This chapter gives an overview of how regional development policies are managed by national governments. It considers some of the issues associated with both rural and urban development, including the increasing recognition of the importance of cities for regional development and the elements that help build a modern rural development policy. The chapter also addresses the importance of reforms modifying the size and responsibilities of different levels of sub-national government. Such reforms generally seek to reduce the number of local government bodies and are often associated with increases in their areas of responsibility.

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  • Expand / Collapse Hide / Show all Abstracts Special focus: Tools for more inclusive growth in regions and cities

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    • Public investment: Smart, co-ordinated and efficient

      This chapter highlights the importance of sub-national investment for the competitiveness of regions and cities and the well-being of their residents. Public investment serves to leverage private investment, needs to be tailored to the specific conditions in the region, and often involves different levels of government. Three sets of challenges and the associated 12 principles for smarter investing are discussed. Co-ordination challenges need to be addressed at several levels (among national ministries, between national and sub-national governments, and across local jurisdictions), to obtain better results and avoid wasted spending or investments that work at cross-purposes. Capacity at sub-national level is also needed to make these critical investment choices in a transparent manner. Finally, helpful framework conditions, regarding financing and procurement practices as well as the regulatory environment, set the stage for making smarter investments.

    • A national strategy for cities: Taking ownership of urban policy

      This chapter explores the need for cross-cutting national urban policy frameworks to help governments achieve an evidence-based, whole-of-government approach to policies with a major impact on urban development. It presents the elements to be considered in designing such a framework, as well as questions that can be used to assess the degree of policy coherence with respect to five areas: i) money (urban finances); ii) places (spatial planning and land use); iii) connectivity (within and across urban areas); iv) people (policies responding to demographic, economic and social change); v) institutions (structures for urban development policy co-ordination across sectors, jurisdictions and levels of government).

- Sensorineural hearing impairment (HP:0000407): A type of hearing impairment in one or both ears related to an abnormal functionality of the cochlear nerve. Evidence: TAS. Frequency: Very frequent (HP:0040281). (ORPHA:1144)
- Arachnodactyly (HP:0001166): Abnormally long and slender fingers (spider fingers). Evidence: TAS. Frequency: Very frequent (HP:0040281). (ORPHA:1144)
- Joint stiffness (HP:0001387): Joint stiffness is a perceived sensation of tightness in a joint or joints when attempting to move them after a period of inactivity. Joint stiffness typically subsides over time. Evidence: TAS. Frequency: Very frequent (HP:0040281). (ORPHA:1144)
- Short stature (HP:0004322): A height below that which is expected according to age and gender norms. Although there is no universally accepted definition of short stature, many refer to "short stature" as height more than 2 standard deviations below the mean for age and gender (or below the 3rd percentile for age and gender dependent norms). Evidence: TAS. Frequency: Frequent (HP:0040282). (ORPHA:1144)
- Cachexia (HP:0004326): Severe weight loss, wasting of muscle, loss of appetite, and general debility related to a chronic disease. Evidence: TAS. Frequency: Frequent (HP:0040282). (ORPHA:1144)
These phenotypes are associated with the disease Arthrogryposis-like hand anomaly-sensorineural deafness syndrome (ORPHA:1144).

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  • Expand / Collapse Hide / Show all Abstracts The future of cities: A policy forum

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    • Urbanisation as opportunity

      This chapter explores the implications of the fact that humanity’s "urbanisation project" is likely to be largely completed by the end of this century, implying that the coming decades will see urban growth that is without precedent in history in terms of its scale and speed. The authors explore both the challenges and opportunities associated with this process, arguing that, if well-managed, the coming wave of urbanisation will enable people to build cities that will be sustainable and liveable for a very long time to come. However, the consequences of wrong choices could be equally enduring. Rather than trying to anticipate a single model of urbanisation that governments should purse, they argue for experimentation and a fairly decentralised approach, albeit one rooted in a few basic principles of urban planning. Since much urban growth is expected in countries with weak institutional capacity, such simplicity is seen as an advantage.

    • Urbanisation and economic development in Asia

      This chapter challenges some of the conventional wisdom concerning urbanisation in the world’s largest and most populous continent, Asia. It argues that recent projections have exaggerated the likely pace of urbanisation in much of Asia and that it is likely to be rapid over the next decades only in less urbanised and less developed countries. The relatively developed and larger countries in the continent are likely to limit migration in order to have more orderly urbanisation and create well-governed cities. The chapter suggests that these overly ambitious projections have had policy implications for some countries, particularly those trying actively to inhibit rural-to-urban migration. It further argues that the much-discussed link between urbanisation and income is more complex than is often supposed and that it depends to a significant extent on a country’s level of development.

    • The future of US cities: Addressing social, economic, and environmental resilience